Local officials from across Florida have announced the creation of a new coalition that is launching a statewide initiative to enhance local government collaboration and efficiency and educate Floridians on the important work of front-line public servants. The goal of the Florida Local Government Coalition (FLGC) is to make sure officials in one community know how to implement good ideas that work in other communities, in order to provide the best public service at the lowest possible cost.
At a news conference, coalition leaders hailed Florida’s unsung public sector heroes for the local services they provide. The coalition will launch a statewide campaign to strengthen cooperation and raise awareness of the good works done by city and county public servants to enhance their communities. These associations recognize the power of harnessing their memberships together for the betterment of Florida.
“From firefighters and police officers to municipal clerks and electricians, these committed public servants work together every day to keep our cities and counties running smoothly,” said T. Michael Stavres, Director of Community Services for the city of Winter Haven and a representative of the Florida Recreation & Parks Association. “The Florida Local Government Coalition enhances communication between professional associations, which will help improve the wide range of essential local services provided across the state.“
A recent Mason-Dixon poll showed that voters most trust local governments to deal with issues that matter to them, more than they do other levels of government. The poll asked 1,000 voters, “Which level of government do you trust the most to address issues that matter in your life: local government, state government or the federal government?” It found that 37 percent put the most trust in their local governments, as opposed to 22 percent for state and 12 percent for federal. The FLGC is working to preserve these high levels of trust in local government by addressing important problems that affect citizens’ daily lives.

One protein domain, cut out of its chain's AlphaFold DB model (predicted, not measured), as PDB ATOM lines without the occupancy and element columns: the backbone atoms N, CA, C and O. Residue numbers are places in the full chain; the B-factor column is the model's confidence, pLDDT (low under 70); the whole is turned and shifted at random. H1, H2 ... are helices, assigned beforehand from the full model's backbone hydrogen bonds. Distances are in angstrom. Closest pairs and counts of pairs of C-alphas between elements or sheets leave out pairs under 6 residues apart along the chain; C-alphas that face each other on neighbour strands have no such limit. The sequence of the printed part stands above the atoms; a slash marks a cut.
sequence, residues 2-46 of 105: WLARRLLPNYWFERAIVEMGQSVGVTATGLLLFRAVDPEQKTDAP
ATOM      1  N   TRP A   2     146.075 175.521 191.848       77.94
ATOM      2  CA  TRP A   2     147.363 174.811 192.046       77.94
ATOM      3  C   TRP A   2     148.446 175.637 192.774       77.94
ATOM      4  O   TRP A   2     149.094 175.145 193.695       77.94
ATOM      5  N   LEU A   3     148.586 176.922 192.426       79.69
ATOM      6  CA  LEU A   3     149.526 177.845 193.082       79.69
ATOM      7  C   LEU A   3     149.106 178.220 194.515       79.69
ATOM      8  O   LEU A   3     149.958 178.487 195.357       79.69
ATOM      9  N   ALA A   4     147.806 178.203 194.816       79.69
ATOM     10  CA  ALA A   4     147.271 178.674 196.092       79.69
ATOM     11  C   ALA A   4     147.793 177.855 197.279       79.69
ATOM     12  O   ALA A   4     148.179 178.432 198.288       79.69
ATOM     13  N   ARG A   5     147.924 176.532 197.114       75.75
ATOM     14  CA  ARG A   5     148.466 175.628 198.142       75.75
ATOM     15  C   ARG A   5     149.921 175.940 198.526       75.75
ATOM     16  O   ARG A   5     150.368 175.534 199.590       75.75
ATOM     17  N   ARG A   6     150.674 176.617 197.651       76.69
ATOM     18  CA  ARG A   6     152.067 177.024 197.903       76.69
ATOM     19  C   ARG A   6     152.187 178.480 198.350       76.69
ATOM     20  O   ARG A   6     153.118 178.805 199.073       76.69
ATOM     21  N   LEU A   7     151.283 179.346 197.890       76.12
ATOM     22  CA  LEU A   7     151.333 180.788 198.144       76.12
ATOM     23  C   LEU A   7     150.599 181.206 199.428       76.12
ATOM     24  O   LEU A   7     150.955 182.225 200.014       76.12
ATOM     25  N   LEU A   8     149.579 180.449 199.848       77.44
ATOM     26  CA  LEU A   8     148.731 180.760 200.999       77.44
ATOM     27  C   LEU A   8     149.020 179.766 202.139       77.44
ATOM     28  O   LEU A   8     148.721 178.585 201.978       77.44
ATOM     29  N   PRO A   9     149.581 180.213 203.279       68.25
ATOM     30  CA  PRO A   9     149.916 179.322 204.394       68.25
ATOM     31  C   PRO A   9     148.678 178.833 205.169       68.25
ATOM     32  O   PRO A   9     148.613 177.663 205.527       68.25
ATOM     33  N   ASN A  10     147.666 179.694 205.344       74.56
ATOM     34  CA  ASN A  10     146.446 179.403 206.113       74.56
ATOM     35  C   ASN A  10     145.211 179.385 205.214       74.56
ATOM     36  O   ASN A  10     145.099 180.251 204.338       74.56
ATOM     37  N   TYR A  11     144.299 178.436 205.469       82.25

“Few people fully realize how much they depend on local government,” said Ormond Beach City Manager Joyce Shanahan, a past president of the Florida City and County Management Association. “The people of Florida depend on local governments to keep their homes safe, pave their streets, preserve their parks and so much more. That is an extraordinary amount of trust, and we must do everything we can to earn that trust each and every day.”
Local government associations have largely operated independent of one another – for example, police chiefs have a statewide association but don’t typically deal with the comparable association of city clerks. To open up the lines of communication, Florida’s 28 leading local government associations formed the FLGC to amplify their collective voice and strengthen their advocacy for the indispensible services they provide. The coalition will make it easier for the associations to share knowledge, techniques and skills that expand their capabilities and this will further enhance the quality of life for citizens. Florida’s cities and counties employ more than 175,000 people across the state, many of whom belong to professional associations.
“Some of the most creative minds in government work at the local level. A good idea developed by a code enforcement officer in South Florida may also work in a redevelopment office in the Panhandle, and this coalition will help share these good ideas,” said Springfield Police Chief Philip Thorne, president of the Florida Police Chiefs Association. “Together, our associations can more powerfully advocate for a better Florida while educating our friends and neighbors on how they can be a part of it.”
To learn more about the Florida Local Government Coalition, visit www.floridagovcoalition.com.